'I'm the first Thai-Israeli to join IDF'

"Enlisting means that my life is beginning," said 19-year-old Paebon.

April 5, 2006 22:09
1 minute read.
'I'm the first Thai-Israeli to join IDF'

thai idf soldier 88. (photo credit: )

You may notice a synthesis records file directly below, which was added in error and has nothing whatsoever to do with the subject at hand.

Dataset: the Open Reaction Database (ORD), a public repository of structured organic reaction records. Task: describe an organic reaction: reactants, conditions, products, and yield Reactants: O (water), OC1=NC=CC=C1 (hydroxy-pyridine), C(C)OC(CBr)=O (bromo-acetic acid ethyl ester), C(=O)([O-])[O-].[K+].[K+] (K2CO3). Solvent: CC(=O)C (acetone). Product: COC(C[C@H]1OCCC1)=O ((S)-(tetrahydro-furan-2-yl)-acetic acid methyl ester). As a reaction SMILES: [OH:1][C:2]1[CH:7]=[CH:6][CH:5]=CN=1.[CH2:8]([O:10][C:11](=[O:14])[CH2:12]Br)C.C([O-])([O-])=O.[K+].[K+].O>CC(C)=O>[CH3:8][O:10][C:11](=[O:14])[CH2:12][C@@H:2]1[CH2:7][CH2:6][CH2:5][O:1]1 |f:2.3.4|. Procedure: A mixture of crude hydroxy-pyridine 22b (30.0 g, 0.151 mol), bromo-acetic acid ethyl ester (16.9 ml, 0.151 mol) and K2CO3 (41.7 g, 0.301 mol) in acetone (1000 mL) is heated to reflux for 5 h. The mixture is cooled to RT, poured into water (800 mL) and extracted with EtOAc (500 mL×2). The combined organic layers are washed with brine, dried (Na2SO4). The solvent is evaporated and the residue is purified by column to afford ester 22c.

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When Bondi Paebon was told that he was the first Thai son of foreign workers to join the army, he corrected his interviewer. "I'm the first Thai-Israeli to enter the army," he said Thursday, emphasizing his latter identity to Channel 1 ahead of his enlistment. Only in December did a handful of foreign workers' children receive status in Israel for the first time. Until now, they have had to watch from the sidelines as their classmates have gone through this rite of passage without them. For Israeli-born children like Paebon, entering the army can fulfill a life-long aspiration to join Israeli society. "Enlisting means that my life is beginning," said 19-year-old Paebon. Paebon has not yet received his official assignment, but as with many Israeli teenagers he hopes to enter a combat unit. With an army profile of 64 out of 97 possible points, though, it will be virtually impossible for him to get into such a position. Unlike other young Israelis, Paebon's father lives in Thailand. But his mother, who lives here, resembles many other moms in Israel who are sending their sons off to the IDF. "She's emotional, like any mother," Paebon said. His mother worked illegally in the country until her son received status over the winter. Now she can work lawfully as a temporary resident and eventually become a permanent resident. Her son received permanent residency in December and should become a citizen in a few years, after he has completed the army. The Hotline for Migrant Workers, which has long pushed for children of foreign workers to be given Israeli citizenship, welcomed the news that the first such child was entering the armed forces. But the organization had reservations about the system being used to confer such status. "The Hotline for Migrant Workers is pleased for any child and his family who receive permanent residence in Israel," said Yonatan Berman, a lawyer with the organization. "However, their future citizenship should not be made contingent on completing military service. The only consideration should be establishing that the child's center of life is in fact in Israel." He continued, "The current system grants permanent residence for the children alone, which compels the child to serve in the army, but it does not grant him other political rights." The Hotline is pushing for the government to give more children and their families the right to stay in Israel.

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